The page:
As I wrote about on my other blog, I recently had to return to the US from Uganda for my grandpa’s funeral. He died suddenly and unexpectedly, and so we had to fly back on very short notice. I tried calling several airlines to find if they had bereavement rates on international flights, but It turns out bereavement rates are still much, much higher than what you could find with even a brief online search.
This route having been exhausted, I turned to the interwebs to try to find a roundtrip ticket from Entebbe to Indianapolis, departing on Monday. Keep in mind that I was searching on Sunday.
Although the fares that I found were much higher due to the last-minute nature of my search, I was able to find a ticket at a not unreasonable rate on smartfares.com. Now, I thought that I had booked a ticket through Smartfares before, but a search of my email revealed I hadn’t, and therefore had to learn a very unwelcome lesson at a very bad time.
Anyway, I purchased the ticket, and arrived at Entebbe Airport on Monday afternoon, still in a rather emotionally fragile state. Imagine my and my wife’s shock when we stepped up to the counter, presented our passports and were told that we were not ticketed for the flight. Since our names weren’t showing up, we had the agent search for us by final destination, frequent flyer number, and every other piece of information we could think of. I even called my dad in the US (an expensive proposition, mind you) and had him check my email to find my confirmation number. That didn’t help either.
Needless to say, we missed our flight, and therefore the rest of the three-leg journey.
Given the general decrepitude of East Africa airports, and the ineptitude of Entebbe in particular, I suspected that the fault lied somewhere within the airport (perhaps the ancient-looking computer systems?). Having been turned away after already paying a handsome sum, and not knowing what else to do, I asked my dad to try calling one of the airlines involved United) while we visited the Entebbe office of the other (Emirates).
It was quickly becoming clear that the guilty party was Smartfares. My dad tried to call Smartfares, but they didn’t answer phone calls before 8:30 am PACIFIC TIME, which meant 11:30 am Eastern time, which meant 6:30pm Uganda time. This was agonizing in the extreme, as we had to sit around for several hours in the discomfort of Entebbe’s airport, but hey, I can understand: Smartfares are based in California, they want to get to work at a reasonable hour, so of course they don’t answer the phone before 8:30.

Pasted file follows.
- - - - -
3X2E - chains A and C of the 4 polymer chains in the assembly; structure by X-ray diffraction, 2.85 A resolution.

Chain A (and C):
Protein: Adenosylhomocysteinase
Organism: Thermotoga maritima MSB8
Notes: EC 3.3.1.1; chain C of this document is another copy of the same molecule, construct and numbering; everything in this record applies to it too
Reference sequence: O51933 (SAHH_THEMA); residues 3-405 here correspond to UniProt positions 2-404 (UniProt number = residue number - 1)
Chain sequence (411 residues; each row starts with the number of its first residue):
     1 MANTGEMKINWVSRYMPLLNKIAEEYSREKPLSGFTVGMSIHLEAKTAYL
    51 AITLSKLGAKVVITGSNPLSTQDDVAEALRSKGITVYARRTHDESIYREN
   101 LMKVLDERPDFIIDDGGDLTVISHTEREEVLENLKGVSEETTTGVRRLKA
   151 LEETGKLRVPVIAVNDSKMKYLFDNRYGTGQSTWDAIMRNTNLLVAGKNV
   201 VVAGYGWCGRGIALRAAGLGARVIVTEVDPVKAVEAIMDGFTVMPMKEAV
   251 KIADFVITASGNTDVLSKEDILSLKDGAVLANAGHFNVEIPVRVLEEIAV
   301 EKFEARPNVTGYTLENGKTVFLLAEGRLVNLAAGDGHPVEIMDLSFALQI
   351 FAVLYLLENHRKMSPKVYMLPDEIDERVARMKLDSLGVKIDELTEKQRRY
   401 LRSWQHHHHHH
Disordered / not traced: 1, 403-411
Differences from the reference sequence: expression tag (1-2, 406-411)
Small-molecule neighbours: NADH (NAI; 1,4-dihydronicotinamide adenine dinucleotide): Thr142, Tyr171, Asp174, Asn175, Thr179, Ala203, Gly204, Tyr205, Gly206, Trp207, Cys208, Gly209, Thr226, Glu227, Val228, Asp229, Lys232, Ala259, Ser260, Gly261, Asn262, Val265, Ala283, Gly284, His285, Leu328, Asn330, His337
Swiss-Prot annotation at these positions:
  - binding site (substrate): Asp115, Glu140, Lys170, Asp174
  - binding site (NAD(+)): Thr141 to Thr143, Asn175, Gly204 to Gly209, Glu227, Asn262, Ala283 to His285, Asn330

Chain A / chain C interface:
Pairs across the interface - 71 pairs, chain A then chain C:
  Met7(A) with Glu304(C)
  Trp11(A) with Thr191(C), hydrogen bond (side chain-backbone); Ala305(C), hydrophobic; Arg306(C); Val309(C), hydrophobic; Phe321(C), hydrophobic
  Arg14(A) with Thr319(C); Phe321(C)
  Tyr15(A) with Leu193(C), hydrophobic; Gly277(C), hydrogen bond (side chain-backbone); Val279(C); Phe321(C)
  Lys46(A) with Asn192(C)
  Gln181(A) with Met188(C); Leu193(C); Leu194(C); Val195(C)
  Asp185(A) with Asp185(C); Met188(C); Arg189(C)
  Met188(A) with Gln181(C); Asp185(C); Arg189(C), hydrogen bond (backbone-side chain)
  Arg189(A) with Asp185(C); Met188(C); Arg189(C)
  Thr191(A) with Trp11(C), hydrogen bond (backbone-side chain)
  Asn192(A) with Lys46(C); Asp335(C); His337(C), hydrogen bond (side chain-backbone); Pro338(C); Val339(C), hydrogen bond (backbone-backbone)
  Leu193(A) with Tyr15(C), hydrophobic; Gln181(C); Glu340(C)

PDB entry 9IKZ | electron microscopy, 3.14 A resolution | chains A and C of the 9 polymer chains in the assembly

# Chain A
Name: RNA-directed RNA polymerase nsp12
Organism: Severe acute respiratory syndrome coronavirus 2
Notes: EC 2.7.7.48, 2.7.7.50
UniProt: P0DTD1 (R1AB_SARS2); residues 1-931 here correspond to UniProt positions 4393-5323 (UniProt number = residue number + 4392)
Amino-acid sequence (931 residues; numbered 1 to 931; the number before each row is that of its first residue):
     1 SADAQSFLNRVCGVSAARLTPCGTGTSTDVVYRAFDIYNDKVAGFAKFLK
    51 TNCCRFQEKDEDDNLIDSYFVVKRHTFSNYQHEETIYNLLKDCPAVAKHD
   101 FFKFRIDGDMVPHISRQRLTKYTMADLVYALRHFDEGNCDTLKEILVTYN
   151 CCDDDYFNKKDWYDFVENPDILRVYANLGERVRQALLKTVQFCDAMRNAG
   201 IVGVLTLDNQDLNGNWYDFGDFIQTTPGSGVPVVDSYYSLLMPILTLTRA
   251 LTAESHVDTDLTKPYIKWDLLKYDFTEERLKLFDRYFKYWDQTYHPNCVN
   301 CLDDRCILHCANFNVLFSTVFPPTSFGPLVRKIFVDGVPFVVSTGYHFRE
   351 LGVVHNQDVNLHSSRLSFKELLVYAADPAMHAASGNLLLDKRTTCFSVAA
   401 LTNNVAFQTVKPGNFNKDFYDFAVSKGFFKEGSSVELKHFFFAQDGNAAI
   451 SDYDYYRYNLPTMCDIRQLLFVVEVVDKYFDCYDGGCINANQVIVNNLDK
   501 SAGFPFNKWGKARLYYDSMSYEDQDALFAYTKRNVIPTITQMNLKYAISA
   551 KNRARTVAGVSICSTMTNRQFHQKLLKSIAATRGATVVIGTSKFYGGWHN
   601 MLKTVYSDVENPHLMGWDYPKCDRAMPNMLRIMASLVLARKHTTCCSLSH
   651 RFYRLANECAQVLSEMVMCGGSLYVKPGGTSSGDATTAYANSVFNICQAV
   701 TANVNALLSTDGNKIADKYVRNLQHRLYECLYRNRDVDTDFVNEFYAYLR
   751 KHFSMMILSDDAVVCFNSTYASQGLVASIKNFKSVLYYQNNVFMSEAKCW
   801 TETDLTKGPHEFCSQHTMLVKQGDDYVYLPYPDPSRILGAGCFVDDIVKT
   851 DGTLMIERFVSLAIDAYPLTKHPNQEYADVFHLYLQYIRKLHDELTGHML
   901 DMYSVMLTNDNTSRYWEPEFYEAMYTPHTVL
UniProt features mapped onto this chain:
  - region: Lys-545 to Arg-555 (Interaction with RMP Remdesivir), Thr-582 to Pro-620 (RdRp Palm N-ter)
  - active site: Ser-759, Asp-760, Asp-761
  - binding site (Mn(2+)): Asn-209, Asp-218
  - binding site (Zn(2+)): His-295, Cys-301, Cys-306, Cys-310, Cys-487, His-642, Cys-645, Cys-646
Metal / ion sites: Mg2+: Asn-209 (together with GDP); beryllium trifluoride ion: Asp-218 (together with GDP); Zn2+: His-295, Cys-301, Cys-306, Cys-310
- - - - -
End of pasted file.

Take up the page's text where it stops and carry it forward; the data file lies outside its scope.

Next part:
But to add insult to injury, when my dad finally got through to Smartfares, his call was re-routed to India. Now I have nothing against outsourcing — it makes economic sense. And it also makes sense, if you’re outsourcing to India anyway, to not limit your customer service to the Pacific time zone’s working hours.
Nevertheless, after my dad waited, on what the call operator thought was Hold (in fact, my dad could still hear the guy singing and talking to other people in the background, instead of elevator music) he was told something not entirely coherent about international credit card purchases, and Smartfares needing 24-72 hours to issue tickets.
Wow! Where to begin here. If it takes Smartfares 72 hours to issue tickets, wouldn’t it be responsible for them to not sell tickets less than three days before departure?
And when I’ve bought international flights on other, more trustworthy sites like Travelpapa, I’ve received emails and even text messages with instructions on how to confirm my credit card purchase. Smartfares sent neither.
The moral of the story is obvious: DON’T BUY PLANE TICKETS ON SMARTFARES.COM!!!
But, for those of you who are wondering how the story ends, here’s what happened:
After a frustrating conversation with India, my dad called Delta Airlines directly and booked us a ticket with KLM-Delta, for a flight departing later that night. Because we were now buying a ticket the day of, rather than the day before, the fare was even more than what we had originally spent on Smartfares.
So not only did Smartfares cost us 9 hours of waiting in the airport, heartbreak and emotional distress, they also cost us an extra $800.